• Olaudah Equiano Describes the Middle Passage: http://historymatters.gmu.edu/d/6372

    • “Having Tasted the Sweets of Freedom:” http://historymatters.gmu.edu/d/5716

    • Virginia Slave Society: http://historymatters.gmu.edu/d/6521

    • Slave Life on a Georgia Rice Plantation: http://historymatters.gmu.edu/d/6591

Week 3: African Americans and the American Revolution



  • Read Textbook Ch. 3

  • Primary Documents

    • Slaves Petition for Freedom: http://historymatters.gmu.edu/d/6237

Week 4: Slavery and the Old South



  • Read Textbook Ch. 4 & 5

  • Primary Documents (Read at least 2)

    • Two Slaveholders Debate Methods of Slave Management: http://historymatters.gmu.edu/d/5801

    • “Run Old Jeremiah,” Ring Shout: http://historymatters.gmu.edu/d/5759

    • New Orleans Slave Market: http://historymatters.gmu.edu/d/6230

    • Nat Turner “Confesses:” http://historymatters.gmu.edu/d/6533

Week 5: Free Blacks and Abolitionism



  • Read Textbook Ch. 6

  • Primary Documents (Read at least 2)

    • Sojourner Truth, “Aint I a Woman?” http://historymatters.gmu.edu/d/5740

    • Henry Bibb Writes to His Former Master: http://historymatters.gmu.edu/d/6222

    • John Parker, Conductor on the Underground Railroad: http://historymatters.gmu.edu/d/6232

    • Levi Coffin Describes the Underground Railroad in Indiana: http://historymatters.gmu.edu/d/6595

Week 6: Review and Exam 1


Week 7: The Civil War

  • Read Textbook Ch. 7

  • Primary Documents (Read at least 2)

    • “My Children are Just Tied Down Here:” http://historymatters.gmu.edu/d/6383

    • Unequal Pay for Black Soldiers: http://historymatters.gmu.edu/d/6519

    • Susie King Taylor Assists First South Carolina Volunteers: http://historymatters.gmu.edu/d/6599

    • Teaching Former Slaves in South Carolina: http://historymatters.gmu.edu/d/6517

    • “A Jubilee of Freedom,” Free Slaves March in South Carolina: http://historymatters.gmu.edu/d/6381

Week 8: Reconstruction



  • Read Textbook Ch. 8

  • Movie Critique Rough Draft Due!

  • Primary Documents (Read at least 2)

    • “There Was Never Any Pay-day for the Negroes:” http://historymatters.gmu.edu/d/6369

    • Sharecropping after the Civil War: http://historymatters.gmu.edu/d/6377

    • “The First Vote:” http://historymatters.gmu.edu/d/6707

    • Hiram Revels: http://historymatters.gmu.edu/d/6708

    • “Reading, Riting, and Role Models:” http://historymatters.gmu.edu/d/6751

Week 9: White Supremacy and Resistance to Jim Crow



  • Read Textbook Ch. 9

  • Primary Documents: (Read at least 2)

    • Burned Into Memory: http://historymatters.gmu.edu/d/67

    • A Georgia Sharecropper's Story of Forced Labor: http://historymatters.gmu.edu/d/28

    • “Drug Him Through the Street:” http://historymatters.gmu.edu/d/81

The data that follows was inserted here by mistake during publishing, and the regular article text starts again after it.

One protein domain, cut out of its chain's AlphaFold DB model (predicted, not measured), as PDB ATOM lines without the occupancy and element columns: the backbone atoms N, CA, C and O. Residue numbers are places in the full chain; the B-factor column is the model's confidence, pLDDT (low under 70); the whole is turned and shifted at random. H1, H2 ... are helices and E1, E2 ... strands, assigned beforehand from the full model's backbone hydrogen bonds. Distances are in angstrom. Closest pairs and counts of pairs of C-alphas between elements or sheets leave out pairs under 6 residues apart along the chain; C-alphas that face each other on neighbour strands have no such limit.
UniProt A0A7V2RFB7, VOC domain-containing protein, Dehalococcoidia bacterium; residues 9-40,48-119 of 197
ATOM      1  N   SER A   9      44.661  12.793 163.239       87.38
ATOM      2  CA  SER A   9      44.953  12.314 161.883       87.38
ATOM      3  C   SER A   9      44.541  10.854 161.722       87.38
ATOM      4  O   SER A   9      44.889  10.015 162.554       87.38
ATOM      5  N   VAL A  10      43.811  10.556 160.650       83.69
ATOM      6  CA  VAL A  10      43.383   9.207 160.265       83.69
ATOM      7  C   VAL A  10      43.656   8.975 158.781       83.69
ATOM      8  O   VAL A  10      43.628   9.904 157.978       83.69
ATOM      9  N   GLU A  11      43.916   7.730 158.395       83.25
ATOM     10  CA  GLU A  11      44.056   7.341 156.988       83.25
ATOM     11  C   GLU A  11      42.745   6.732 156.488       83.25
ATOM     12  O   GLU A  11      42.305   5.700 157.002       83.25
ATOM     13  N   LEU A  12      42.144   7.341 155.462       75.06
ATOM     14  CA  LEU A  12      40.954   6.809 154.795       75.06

• Trials of the Trail—African American Cowboy: http://historymatters.gmu.edu/d/4934

    • A Black Lawyer Argues Against Disenfranchisement: http://historymatters.gmu.edu/d/5469

    • Jim Crow Laws Affecting Interstate Travelers: http://historymatters.gmu.edu/d/6327

Week 10: Early 20th Century Black Activism and the 1920s



  • Read Textbook Ch. 10

  • Primary Documents (Read at least 3)

    • “Sadie’s Servant Room Blues:” http://historymatters.gmu.edu/d/20

    • “We Are Literally Slaves” A Black Nanny Record: http://historymatters.gmu.edu/d/80

    • Booker T. Washington, “Atlanta Compromise” Speech: http://historymatters.gmu.edu/d/39; Recording-- http://historymatters.gmu.edu/d/88

    • W.E.B. DuBois Critiques Booker T. Washington: http://historymatters.gmu.edu/d/40

    • Black Migrants Write Home: http://historymatters.gmu.edu/d/5339

    • Chicago Race Riot: http://historymatters.gmu.edu/d/4978

    • Marcus Garvey Song: http://historymatters.gmu.edu/d/5123

    • Marcus Garvey Speech: http://historymatters.gmu.edu/d/5124

Week 11: Review and Exam 2


Week 12: The Great Depression and WWII

  • Read Textbook Ch. 11

  • Primary Documents (Read at least 2)

    • Black Americans Write to FDR: http://historymatters.gmu.edu/d/137

    • Langston Hughes, “Ballad of Roosevelt:” http://historymatters.gmu.edu/d/5096

    • “It’s a long John,” Work Song: http://historymatters.gmu.edu/d/5758

    • “I Saw the Walking Dead,” A Black Soldier Remembers WWII: http://historymatters.gmu.edu/d/142

Week 13: The Civil Rights Movement



  • Read Textbook Ch. 12

  • Movie Critique Due

  • Primary Documents (Read at least 2)

    • “The Ordeal of Bobby Cain” on School Integration: http://historymatters.gmu.edu/d/6254

    • “What I Tell My Child About Color:” http://historymatters.gmu.edu/d/6255

    • “The Negro in the North:” http://historymatters.gmu.edu/d/6265

    • Fannie Lou Hamer on Voter Intimidation: http://historymatters.gmu.edu/d/6918

    • Police Intimidation of Black Voters: http://historymatters.gmu.edu/d/6923

Week 14: Black Nationalism and Black Power



  • Read Textbook Ch. 13

  • Primary Documents (Read at least 3)

    • Black Panther Party Platform: http://historymatters.gmu.edu/d/6445

    • “The Only Good Pig is a Dead Pig:” http://historymatters.gmu.edu/d/6460

    • “We Must Destroy the Capitalist System That Enslaves Us:” http://historymatters.gmu.edu/d/6461

    • Malcolm X on Police Brutality Against the Nation of Islam: http://historymatters.gmu.edu/d/7041

Week 15: Contemporary African Americans



  • Read Textbook Ch. 14-15

  • Journal Due!


Week 17: Review and Exam 3